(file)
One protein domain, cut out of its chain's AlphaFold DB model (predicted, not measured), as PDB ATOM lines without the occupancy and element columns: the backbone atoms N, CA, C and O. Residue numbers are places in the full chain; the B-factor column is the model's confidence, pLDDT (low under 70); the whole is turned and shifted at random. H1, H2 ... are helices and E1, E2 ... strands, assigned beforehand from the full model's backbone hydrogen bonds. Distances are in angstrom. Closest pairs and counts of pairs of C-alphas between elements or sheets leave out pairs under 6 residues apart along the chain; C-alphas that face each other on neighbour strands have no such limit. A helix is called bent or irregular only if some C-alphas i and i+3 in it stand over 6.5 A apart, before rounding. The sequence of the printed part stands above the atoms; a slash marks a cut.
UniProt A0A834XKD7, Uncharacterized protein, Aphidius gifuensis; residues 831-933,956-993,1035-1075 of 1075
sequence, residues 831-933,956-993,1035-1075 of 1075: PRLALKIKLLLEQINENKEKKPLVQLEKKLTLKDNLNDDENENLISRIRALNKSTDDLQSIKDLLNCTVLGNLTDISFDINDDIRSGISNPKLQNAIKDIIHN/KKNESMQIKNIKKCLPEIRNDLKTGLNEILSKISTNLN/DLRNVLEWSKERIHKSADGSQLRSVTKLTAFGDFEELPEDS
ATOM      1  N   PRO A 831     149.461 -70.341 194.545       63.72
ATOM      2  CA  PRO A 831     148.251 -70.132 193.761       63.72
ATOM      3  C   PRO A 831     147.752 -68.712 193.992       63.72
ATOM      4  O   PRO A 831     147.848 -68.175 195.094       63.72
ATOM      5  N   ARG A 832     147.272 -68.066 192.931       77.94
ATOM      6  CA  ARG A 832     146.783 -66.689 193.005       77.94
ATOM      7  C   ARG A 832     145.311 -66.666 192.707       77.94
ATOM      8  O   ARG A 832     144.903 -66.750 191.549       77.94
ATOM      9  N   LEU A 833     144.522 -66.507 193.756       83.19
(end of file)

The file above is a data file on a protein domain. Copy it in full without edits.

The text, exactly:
One protein domain, cut out of its chain's AlphaFold DB model (predicted, not measured), as PDB ATOM lines without the occupancy and element columns: the backbone atoms N, CA, C and O. Residue numbers are places in the full chain; the B-factor column is the model's confidence, pLDDT (low under 70); the whole is turned and shifted at random. H1, H2 ... are helices and E1, E2 ... strands, assigned beforehand from the full model's backbone hydrogen bonds. Distances are in angstrom. Closest pairs and counts of pairs of C-alphas between elements or sheets leave out pairs under 6 residues apart along the chain; C-alphas that face each other on neighbour strands have no such limit. A helix is called bent or irregular only if some C-alphas i and i+3 in it stand over 6.5 A apart, before rounding. The sequence of the printed part stands above the atoms; a slash marks a cut.
UniProt A0A834XKD7, Uncharacterized protein, Aphidius gifuensis; residues 831-933,956-993,1035-1075 of 1075
sequence, residues 831-933,956-993,1035-1075 of 1075: PRLALKIKLLLEQINENKEKKPLVQLEKKLTLKDNLNDDENENLISRIRALNKSTDDLQSIKDLLNCTVLGNLTDISFDINDDIRSGISNPKLQNAIKDIIHN/KKNESMQIKNIKKCLPEIRNDLKTGLNEILSKISTNLN/DLRNVLEWSKERIHKSADGSQLRSVTKLTAFGDFEELPEDS
ATOM      1  N   PRO A 831     149.461 -70.341 194.545       63.72
ATOM      2  CA  PRO A 831     148.251 -70.132 193.761       63.72
ATOM      3  C   PRO A 831     147.752 -68.712 193.992       63.72
ATOM      4  O   PRO A 831     147.848 -68.175 195.094       63.72
ATOM      5  N   ARG A 832     147.272 -68.066 192.931       77.94
ATOM      6  CA  ARG A 832     146.783 -66.689 193.005       77.94
ATOM      7  C   ARG A 832     145.311 -66.666 192.707       77.94
ATOM      8  O   ARG A 832     144.903 -66.750 191.549       77.94
ATOM      9  N   LEU A 833     144.522 -66.507 193.756       83.19